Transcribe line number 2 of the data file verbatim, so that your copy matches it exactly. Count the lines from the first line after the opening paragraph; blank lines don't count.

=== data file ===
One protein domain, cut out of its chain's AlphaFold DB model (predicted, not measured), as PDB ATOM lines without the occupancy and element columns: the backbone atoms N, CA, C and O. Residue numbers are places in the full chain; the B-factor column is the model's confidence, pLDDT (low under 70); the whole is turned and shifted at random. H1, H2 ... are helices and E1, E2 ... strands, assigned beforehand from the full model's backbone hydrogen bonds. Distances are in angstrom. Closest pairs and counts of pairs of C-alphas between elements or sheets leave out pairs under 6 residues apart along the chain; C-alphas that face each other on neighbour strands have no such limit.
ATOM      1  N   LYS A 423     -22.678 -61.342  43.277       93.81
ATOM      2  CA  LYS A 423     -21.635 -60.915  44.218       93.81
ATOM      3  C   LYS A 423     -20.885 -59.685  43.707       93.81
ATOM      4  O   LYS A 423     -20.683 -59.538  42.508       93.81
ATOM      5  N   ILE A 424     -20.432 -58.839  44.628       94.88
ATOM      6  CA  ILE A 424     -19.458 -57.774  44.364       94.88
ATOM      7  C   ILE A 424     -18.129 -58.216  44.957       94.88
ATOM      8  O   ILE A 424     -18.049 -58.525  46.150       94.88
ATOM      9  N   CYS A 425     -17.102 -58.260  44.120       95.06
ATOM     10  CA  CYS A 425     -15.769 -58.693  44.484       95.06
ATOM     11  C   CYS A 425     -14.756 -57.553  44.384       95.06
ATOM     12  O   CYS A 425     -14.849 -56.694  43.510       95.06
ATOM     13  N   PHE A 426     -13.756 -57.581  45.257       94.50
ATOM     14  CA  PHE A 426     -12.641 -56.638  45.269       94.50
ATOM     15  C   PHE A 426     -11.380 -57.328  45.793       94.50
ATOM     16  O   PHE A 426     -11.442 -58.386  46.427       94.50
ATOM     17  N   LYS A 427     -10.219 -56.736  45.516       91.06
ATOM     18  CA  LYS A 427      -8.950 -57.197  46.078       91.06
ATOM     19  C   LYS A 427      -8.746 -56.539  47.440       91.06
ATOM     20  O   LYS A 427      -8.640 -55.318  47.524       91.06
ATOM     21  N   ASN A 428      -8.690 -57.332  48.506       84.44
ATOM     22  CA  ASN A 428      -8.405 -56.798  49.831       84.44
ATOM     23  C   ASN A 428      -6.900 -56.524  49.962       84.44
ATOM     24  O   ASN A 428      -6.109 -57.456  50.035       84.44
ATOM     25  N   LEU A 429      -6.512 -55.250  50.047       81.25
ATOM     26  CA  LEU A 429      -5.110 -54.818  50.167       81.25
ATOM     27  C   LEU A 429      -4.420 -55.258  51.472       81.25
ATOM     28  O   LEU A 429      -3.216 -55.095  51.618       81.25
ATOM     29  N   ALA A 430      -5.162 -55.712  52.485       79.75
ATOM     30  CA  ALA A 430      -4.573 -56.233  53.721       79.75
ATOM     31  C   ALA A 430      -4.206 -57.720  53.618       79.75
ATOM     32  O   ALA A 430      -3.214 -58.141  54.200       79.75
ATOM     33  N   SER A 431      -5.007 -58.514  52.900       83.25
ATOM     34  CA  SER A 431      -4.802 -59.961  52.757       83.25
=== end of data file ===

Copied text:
ATOM      2  CA  LYS A 423     -21.635 -60.915  44.218       93.81